This is where I discovered the band. A few years into this album’s release I stumbled upon an hilarious video in which a band member was stealing his friends’ sandwiches and throwing them in the nearest trashcan. It was brilliant, as was the music! Here was a band that embodied the chaotic nature of old Dillinger Escape Plan but used a hell of a lot more death metal and grindcore riffs. There are a few anthemic vocal lines thrown in with just the right amount of melody (not like the sing-songy choruses found in metalcore, mind you), for instance every Red Chord fan will know this segment from Antman:

Is this everything you asked for?
This is all I have.
Is this everything you asked for?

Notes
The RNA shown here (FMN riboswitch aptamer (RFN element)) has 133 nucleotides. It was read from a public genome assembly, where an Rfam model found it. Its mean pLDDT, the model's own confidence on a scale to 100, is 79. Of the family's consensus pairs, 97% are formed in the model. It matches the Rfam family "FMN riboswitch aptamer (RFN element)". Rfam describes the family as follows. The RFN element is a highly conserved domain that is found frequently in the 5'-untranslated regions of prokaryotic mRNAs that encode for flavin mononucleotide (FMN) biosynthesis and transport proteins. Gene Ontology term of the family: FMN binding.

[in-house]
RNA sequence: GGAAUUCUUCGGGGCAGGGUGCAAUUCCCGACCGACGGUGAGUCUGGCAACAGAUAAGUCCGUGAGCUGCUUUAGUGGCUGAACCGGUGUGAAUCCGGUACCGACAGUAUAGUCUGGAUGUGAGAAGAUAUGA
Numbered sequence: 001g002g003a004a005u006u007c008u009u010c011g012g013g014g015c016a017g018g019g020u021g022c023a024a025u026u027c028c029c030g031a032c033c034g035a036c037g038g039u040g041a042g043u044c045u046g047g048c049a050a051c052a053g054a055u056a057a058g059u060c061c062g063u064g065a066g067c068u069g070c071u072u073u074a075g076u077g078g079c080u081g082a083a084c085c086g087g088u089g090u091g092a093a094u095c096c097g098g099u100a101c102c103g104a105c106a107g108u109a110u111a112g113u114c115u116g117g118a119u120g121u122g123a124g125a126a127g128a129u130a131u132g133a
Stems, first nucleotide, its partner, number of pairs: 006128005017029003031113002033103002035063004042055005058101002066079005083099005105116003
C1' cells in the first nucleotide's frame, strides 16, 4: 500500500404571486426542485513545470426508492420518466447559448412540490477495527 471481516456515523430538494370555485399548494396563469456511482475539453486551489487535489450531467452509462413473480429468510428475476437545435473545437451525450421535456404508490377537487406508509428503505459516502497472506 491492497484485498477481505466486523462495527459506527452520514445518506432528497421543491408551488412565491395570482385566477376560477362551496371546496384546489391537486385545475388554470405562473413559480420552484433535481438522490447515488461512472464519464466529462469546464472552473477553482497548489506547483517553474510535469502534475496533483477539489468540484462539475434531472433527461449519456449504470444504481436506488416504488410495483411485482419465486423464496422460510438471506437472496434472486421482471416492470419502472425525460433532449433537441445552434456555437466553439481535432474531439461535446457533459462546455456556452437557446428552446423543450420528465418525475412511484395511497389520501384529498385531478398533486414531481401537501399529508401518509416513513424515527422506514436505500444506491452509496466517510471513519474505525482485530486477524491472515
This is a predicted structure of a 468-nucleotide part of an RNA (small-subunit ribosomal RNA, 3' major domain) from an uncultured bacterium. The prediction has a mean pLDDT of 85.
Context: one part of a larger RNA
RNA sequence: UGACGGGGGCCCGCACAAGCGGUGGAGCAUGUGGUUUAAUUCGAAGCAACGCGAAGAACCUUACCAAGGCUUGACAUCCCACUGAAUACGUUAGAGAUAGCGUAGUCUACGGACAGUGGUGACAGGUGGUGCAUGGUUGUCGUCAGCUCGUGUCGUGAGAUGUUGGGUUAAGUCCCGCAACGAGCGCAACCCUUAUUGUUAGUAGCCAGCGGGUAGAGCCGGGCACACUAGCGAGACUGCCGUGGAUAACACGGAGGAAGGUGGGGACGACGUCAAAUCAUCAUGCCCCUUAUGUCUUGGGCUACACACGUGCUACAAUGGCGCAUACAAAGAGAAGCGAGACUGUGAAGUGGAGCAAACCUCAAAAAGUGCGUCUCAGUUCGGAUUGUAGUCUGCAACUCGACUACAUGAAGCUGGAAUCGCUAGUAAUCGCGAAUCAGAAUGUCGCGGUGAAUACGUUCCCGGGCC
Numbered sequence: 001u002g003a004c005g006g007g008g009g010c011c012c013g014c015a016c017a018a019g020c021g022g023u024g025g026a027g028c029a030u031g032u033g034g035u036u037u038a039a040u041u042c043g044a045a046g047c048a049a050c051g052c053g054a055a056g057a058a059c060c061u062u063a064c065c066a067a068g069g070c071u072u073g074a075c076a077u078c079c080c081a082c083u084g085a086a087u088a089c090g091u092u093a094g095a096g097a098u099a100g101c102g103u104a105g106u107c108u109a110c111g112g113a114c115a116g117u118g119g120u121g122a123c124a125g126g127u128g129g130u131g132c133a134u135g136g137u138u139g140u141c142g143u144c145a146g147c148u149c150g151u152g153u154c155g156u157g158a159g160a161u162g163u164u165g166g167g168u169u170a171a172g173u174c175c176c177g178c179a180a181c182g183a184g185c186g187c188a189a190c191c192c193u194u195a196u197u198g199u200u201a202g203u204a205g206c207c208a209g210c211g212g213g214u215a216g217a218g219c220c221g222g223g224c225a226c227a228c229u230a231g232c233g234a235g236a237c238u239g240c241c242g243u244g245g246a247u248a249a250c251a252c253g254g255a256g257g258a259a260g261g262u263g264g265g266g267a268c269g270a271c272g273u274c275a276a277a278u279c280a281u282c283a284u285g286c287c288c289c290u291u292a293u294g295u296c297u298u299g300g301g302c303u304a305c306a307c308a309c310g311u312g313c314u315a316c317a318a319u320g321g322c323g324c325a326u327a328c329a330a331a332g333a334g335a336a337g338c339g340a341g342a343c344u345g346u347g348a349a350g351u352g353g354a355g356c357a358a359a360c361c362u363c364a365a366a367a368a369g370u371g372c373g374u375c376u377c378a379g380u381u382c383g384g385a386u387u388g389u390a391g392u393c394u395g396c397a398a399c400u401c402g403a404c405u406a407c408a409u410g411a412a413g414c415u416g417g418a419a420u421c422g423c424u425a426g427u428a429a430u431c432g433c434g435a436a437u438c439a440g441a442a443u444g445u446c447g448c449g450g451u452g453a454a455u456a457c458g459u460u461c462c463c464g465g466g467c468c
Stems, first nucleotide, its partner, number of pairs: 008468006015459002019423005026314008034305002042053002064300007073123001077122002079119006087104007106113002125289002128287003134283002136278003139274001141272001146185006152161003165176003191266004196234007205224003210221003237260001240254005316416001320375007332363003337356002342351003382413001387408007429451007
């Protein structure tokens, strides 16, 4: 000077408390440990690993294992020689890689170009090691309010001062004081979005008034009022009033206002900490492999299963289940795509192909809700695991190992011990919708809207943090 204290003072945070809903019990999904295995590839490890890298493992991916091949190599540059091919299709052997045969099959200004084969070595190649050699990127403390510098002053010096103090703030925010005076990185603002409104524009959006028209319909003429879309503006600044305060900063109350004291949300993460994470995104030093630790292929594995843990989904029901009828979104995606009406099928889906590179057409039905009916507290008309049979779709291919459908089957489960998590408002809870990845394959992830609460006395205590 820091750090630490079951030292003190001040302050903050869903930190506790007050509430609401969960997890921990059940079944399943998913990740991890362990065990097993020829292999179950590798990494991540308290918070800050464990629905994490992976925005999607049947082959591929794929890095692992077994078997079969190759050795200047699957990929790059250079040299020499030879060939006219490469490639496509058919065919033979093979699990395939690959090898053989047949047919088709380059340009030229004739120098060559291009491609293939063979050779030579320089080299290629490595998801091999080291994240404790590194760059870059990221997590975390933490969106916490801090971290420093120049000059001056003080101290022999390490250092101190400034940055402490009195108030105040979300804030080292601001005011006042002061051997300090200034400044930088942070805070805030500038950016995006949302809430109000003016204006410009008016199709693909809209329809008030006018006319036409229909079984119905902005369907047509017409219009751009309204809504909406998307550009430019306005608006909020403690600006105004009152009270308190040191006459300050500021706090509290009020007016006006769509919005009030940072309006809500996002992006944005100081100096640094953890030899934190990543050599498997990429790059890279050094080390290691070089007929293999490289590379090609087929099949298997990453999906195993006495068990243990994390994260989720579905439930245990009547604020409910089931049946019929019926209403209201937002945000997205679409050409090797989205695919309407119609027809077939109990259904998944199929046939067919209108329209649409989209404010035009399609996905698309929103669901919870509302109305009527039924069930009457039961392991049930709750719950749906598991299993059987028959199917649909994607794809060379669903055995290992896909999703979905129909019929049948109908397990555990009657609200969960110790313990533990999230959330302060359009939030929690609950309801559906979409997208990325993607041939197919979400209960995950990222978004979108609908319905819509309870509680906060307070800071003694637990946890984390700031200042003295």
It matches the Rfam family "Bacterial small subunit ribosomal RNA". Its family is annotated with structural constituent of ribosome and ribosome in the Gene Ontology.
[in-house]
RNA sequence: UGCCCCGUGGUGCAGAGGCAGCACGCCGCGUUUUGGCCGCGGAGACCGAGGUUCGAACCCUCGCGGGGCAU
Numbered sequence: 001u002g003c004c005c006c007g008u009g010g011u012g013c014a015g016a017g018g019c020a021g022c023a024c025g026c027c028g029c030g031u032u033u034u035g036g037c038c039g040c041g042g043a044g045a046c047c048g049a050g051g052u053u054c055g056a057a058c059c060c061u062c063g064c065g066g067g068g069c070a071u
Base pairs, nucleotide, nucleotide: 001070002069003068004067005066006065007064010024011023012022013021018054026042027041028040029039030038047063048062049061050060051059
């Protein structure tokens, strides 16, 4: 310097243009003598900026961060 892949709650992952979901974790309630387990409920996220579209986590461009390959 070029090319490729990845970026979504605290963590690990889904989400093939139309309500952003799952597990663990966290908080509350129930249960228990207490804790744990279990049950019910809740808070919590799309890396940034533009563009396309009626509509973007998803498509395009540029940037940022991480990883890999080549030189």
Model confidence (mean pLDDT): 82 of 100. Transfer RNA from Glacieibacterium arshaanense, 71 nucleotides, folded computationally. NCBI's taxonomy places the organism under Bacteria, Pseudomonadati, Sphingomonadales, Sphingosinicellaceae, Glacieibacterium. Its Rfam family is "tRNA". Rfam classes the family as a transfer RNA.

This is all I am.

They get weird too, a little progressive even. The band is experimenting with song structure even moreso than before, especially when they incorporate a few melodic portions. Songs like “Upper Decker” veer into melodic territory, whilst being book-ended by grind riffs. If this was just a run-of-the-mill hardcore-infused deathgrind band, they would be doing a great job on this album, but The Red Chord have crafted something special with Clients. There are ten extremely well made songs and a final 7+ minute instrumental epic which ends it all on a bittersweet note. It’s a Five Flaming Toilet Emoji album for sure, and a difficult one to top.

Prey For Eyes (2007)